Vietnam battens down the hatches as Super Typhoon Hagupit brewing

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A satellite photo by Vietnam's National Center of Hydrometereology Forecasting shows typhoon Hagupit over the Philippines. A satellite photo by Vietnam's National Center of Hydrometereology Forecasting shows typhoon Hagupit over the Philippines.

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Super Typhoon Hagupit is expected to make landfall in the East Sea between Monday night and early Tuesday, and could combine with a cold spell to trigger downpours in south-central Vietnam several days later, officials said at a meeting Saturday.
The typhoon, which made landfall in the Philippines late Saturday night, has 80 percent chance of moving further to the East Sea (internationally known as the South China Sea), officials said at the meeting, citing international forecasts.
The storm will pick up gusts of winds of around 110 kilometers per hour, no longer a super typhoon, and will weaken at sea, they said.
Deputy Prime Minister Hoang Trung Hai called the meeting with the National Center for Hydrometeorology Forecasting to instruct typhoon preparations.
Hoang Duc Cuong, director of the center, said at the meeting the typhoon could combine with a cold spell, causing rainfall of 200-400 mm in south central Vietnam, which includes the resort towns Nha Trang and Phan Thiet, on December 11 or 12.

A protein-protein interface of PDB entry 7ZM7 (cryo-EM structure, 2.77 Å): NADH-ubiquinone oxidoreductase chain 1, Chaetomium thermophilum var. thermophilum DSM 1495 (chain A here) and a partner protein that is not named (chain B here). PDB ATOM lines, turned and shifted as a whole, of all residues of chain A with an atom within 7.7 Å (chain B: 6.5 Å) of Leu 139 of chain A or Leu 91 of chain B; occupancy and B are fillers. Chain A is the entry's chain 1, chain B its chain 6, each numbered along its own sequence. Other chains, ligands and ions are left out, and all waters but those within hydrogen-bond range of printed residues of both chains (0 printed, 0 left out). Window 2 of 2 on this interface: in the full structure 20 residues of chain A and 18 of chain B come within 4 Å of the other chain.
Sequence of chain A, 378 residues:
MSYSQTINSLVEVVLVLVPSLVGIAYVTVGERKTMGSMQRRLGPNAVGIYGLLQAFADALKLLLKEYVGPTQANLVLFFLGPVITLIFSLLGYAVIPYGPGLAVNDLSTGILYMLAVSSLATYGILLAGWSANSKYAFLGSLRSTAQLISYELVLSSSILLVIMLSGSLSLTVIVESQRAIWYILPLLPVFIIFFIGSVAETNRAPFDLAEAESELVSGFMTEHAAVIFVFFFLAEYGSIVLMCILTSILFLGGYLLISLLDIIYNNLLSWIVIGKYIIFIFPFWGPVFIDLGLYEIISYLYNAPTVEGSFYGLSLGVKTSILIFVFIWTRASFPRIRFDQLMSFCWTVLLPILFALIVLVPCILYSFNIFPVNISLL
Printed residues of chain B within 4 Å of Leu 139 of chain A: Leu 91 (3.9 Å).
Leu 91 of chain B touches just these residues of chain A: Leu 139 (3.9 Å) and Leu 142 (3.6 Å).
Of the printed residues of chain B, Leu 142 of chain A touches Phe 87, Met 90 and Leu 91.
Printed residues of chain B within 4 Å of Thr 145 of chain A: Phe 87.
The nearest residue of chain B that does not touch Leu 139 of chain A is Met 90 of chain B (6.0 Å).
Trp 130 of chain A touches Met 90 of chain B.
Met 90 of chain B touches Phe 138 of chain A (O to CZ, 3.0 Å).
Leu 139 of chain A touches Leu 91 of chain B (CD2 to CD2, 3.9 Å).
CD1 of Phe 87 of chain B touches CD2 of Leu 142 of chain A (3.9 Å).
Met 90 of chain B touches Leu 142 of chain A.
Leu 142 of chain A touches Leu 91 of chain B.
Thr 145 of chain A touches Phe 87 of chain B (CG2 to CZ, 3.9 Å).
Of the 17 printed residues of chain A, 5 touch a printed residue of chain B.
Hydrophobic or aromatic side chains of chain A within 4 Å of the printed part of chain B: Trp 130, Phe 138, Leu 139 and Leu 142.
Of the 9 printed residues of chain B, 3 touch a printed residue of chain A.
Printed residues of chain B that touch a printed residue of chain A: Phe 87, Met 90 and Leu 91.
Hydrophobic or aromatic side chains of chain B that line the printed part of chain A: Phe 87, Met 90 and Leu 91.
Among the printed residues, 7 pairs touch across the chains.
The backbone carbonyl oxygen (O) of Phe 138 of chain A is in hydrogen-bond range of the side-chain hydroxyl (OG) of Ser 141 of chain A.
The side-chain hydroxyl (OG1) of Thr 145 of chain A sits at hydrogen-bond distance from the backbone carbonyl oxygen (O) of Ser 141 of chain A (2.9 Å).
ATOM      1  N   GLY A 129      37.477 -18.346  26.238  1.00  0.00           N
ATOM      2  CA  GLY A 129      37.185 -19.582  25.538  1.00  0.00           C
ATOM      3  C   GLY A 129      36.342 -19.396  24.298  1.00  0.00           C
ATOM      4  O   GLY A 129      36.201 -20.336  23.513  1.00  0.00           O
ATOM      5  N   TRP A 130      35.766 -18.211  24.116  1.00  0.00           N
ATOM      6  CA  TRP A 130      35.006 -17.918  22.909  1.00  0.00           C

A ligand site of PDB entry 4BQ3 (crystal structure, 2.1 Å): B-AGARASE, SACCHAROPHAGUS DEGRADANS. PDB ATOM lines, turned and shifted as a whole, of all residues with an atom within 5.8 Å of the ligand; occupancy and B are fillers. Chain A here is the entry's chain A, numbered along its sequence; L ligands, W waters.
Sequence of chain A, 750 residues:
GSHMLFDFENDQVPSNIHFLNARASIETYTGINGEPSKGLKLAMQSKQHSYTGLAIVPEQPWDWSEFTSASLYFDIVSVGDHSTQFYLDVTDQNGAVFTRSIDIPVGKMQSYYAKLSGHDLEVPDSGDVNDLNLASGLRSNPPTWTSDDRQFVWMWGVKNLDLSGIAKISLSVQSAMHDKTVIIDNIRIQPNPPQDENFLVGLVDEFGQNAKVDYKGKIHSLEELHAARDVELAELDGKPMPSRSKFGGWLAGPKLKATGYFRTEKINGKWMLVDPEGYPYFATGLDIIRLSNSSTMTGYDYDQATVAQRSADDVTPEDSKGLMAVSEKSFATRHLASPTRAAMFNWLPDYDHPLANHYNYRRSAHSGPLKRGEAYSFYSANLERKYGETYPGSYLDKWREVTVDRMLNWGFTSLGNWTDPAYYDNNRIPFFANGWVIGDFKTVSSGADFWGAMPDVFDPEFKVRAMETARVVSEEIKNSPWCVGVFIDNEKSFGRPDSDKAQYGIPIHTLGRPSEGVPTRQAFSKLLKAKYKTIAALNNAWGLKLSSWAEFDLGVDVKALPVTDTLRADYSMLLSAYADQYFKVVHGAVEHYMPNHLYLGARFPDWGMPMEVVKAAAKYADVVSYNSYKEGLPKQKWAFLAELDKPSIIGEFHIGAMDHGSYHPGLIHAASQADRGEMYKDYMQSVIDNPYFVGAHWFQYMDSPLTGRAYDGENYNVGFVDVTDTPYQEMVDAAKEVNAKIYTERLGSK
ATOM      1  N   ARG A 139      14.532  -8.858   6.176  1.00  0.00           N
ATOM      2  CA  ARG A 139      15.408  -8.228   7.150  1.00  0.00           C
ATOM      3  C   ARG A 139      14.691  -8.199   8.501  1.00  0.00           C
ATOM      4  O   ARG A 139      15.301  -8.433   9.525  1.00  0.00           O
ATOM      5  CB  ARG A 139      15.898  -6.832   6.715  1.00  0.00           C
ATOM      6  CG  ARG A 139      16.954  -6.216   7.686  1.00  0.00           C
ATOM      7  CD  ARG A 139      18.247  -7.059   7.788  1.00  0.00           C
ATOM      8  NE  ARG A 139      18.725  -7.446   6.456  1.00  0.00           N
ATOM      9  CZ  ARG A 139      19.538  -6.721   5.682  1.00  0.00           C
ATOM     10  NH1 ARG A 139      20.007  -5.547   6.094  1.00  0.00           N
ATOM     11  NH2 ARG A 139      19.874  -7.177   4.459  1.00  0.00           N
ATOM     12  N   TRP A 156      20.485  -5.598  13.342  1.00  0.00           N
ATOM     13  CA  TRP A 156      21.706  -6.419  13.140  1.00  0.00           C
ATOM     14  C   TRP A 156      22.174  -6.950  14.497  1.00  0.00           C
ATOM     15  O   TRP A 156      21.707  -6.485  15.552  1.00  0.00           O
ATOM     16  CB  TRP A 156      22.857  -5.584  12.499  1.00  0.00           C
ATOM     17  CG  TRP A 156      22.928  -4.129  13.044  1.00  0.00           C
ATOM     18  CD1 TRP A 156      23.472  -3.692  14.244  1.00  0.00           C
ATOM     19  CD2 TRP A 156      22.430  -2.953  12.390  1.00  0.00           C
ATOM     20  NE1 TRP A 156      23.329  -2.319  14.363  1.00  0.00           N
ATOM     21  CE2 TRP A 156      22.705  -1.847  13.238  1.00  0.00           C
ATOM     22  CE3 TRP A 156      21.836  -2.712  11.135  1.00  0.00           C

Cuong said it will be moving toward Vietnam at 10 kph.
He said Hagupit has been moving in a route quite similar to Haiyan, a category 5 super typhoon that tore through the central Philippines in November 2013 before razing northern and central Vietnam.
Cao Duc Phat, Minister of Agriculture and Rural Development, asked local authorities to order their boats to seek refuge by Monday evening.
Cities and provinces in target areas should be ready to evacuate people from low and coastal areas, Phat said.

Deputy Prime Minister Hoang Trung Hai (C) chairs a meeting on December 6, 2014 to instruct preparation work as Super Typhoon Hagupit is expected to trigger downpours in south-central Vietnam. Photo credit: Tuoi Tre
Hagupit, which means “whip” in Filipino, reached Super Typhoon status with sustained winds near 240 kilometers per hour.
The typhoon carried a 125 kmp peak sustained wind as it landed in Samar in central Philippines Saturday night.
Bands of heavy rain lashed Samar and Leyte, including Tacloban which is yet to recover from last year’s category 5 super typhoon Haiyan.
The Philippines evacuated more than 650,000 people to safer ground as of early Saturday evening and stockpiled food, according to the Philippines National Disaster Risk Reduction and Management Council. Flights were canceled.
Haiyan, the strongest storm ever recorded on land, left more than 7,000 dead or missing and more than four million homeless or with damaged houses when it tore through the central Philippines in November 2013, according to Reuters.
Typhoon Haiyan also left 14 people dead in northern and central Vietnam.

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